A woman struggles out of her car, trailing scarves, catching her clipboard in the seat belt, almost tripping over the belt of her coat. She goes to the car boot and puts in her handbag, returns to the driver’s seat to have a last fiddle with some paperwork but within seconds is at the boot again, rummaging in the handbag for her mobile phone. Standing in the street, she sends a quick text message to her separated husband telling him where she is and what she is about to do, because they tell you to tell someone every time you go door-knocking, and although the irony of texting this particular person is not lost on her, she doesn’t know who else to tell. She slips the phone into her coat pocket, clips a badge onto her lapel, makes a last check of the clipboard, papers and pen and, finally, manages to leave the car.
I have been canvassing. It’s one of the more peculiar jobs I’ve had in that long roster of Jobs Actors Are Good At When They’re Not Acting. The first stage was easy. Well, it was supposed to be easy. It sounded easy on paper. Deliver nine hundred and ninety-nine forms over a long weekend.
It should have been okay, but it was during The Summer, and as might be surmised from the dearth-like nature of this blog since June, The Summer was not a good time. I was sick, then, in more or less all ways. Sick of myself; sick with the impact of the Bim’s new-found love; sick of having no money; sick of having to borrow all the time; sick of feeling stuck; sick with an appalling cough I just couldn’t shift, about which my lovely healer friend said, “I’m not worried about the lungs – that’s just the grief.”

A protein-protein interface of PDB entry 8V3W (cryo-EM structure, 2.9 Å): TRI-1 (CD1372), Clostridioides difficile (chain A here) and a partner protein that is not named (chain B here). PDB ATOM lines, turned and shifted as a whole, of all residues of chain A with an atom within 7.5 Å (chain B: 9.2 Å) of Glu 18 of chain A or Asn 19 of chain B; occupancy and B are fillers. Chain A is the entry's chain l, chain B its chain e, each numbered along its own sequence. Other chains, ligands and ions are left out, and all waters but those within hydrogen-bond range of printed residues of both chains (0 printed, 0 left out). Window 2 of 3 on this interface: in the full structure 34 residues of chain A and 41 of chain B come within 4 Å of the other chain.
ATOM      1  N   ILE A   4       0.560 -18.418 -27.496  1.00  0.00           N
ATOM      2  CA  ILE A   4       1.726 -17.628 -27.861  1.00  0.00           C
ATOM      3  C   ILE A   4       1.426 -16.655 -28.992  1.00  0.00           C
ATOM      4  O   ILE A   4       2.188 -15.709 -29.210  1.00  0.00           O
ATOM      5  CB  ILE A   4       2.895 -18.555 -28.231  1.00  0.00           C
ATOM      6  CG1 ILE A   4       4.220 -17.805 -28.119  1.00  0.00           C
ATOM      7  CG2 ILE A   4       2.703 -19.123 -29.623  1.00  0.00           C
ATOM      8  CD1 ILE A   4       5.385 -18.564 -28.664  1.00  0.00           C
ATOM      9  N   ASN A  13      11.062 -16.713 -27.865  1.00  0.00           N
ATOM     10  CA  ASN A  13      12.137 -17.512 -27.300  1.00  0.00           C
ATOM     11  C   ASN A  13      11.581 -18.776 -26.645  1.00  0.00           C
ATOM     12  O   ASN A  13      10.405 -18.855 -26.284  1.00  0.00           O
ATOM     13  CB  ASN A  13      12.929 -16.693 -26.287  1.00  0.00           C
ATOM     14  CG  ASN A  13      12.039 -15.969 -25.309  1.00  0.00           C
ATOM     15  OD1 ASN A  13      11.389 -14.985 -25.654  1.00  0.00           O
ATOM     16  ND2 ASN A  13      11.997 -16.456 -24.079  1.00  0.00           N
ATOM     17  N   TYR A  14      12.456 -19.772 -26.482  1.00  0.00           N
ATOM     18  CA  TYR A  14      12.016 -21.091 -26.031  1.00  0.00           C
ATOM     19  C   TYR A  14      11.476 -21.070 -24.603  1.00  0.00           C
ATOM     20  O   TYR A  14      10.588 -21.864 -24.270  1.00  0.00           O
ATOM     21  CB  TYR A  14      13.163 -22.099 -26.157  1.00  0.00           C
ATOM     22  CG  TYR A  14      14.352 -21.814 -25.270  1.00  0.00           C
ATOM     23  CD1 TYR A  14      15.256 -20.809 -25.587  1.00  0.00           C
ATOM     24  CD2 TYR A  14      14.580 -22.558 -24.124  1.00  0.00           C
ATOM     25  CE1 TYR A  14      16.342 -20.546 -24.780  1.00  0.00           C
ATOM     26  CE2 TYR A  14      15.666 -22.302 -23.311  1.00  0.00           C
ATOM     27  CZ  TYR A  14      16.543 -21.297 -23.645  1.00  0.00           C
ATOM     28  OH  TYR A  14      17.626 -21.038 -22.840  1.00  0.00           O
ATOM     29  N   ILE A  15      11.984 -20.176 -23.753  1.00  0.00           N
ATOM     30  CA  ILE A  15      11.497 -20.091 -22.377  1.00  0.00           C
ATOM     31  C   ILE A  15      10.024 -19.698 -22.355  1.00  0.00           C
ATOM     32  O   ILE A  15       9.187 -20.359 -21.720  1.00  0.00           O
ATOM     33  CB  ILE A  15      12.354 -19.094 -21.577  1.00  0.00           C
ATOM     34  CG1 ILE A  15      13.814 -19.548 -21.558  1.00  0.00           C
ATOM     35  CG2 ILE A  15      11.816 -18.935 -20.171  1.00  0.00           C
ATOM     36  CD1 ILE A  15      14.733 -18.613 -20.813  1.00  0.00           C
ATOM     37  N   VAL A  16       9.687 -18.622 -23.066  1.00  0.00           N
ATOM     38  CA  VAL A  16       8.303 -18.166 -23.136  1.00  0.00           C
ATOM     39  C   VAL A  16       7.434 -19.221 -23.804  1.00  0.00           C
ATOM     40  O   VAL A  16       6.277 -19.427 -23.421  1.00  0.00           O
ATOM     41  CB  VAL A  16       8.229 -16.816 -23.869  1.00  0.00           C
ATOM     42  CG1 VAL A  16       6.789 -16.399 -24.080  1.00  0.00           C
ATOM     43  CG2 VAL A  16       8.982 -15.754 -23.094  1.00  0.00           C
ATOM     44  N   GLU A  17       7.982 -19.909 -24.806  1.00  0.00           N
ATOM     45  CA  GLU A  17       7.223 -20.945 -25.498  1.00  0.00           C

So, obviously, delivering nine hundred and ninety-nine forms when you’re that sick isn’t easy.
Recently, stage two has kicked in. I have to go back to all the houses which have not responded to the call to join the Electoral Roll and encourage the householders to fill out the form with me on the doorstep. Of the 999 delivered, there are more than 350 forms to chase.
It’s quite a process (once I’ve actually managed to leave the car, that is, which seems to be a key part of it). Each time I go out I have to fortify myself for the challenge, remind myself that I am doing this in order to be able to afford Christmas, and sally forth.
Knocking on three hundred separate doors is an experience. In fact, if the occupants are not in the first time, I have to knock on the three hundred doors three times each, and meticulously record each knock on a given form, before I can be said to have done the job properly. As Anna-mouse would say, that’s a lot of knocking.
I have to protect myself to do this. I don’t mean physically (although we were given a handy sheet at the start of all this about what to do if threatened by a menacing dog), I mean in the psychic sense: each house approached, each bell rung, each door knocked upon affords multiple glimpses in miniature into the lives of the people who live there. Garden gnomes, gravel, gate latches; steps up, steps down, ‘No hawkers’; door knockers, broken bells, letterboxes; dog barks, cat bowls, litter trays; peeling porches, faded nets and odious runaway smells: all these reak of the effort of living, the attempts to lead individual lives.
I have encountered human nature in all its dreadfulness and glory, on these local doorsteps. I find myself making up stories for those I meet, filling in the blanks, endowing these neighbours with qualities they may never have heard of. I remember the man whose gaze was so direct, expressionless and disconnected that I found myself backing down the pathway before the interview was over; I remember longing to step inside, when the Asian man with the kind eyes and empathetic gaze asked me if I'd like him to make me a hot drink.
Above all, meeting so many people who live within the same small square mile I myself inhabit has caused me to acknowledge quietly to myself that the life I am living, this difficult, uncomfortable life of mine, is also acceptable within the scheme of things: it differs in the details, which are important, but I understand that we all, all of us, are trying to look up, and striving for some kind of purer air, and clearer light.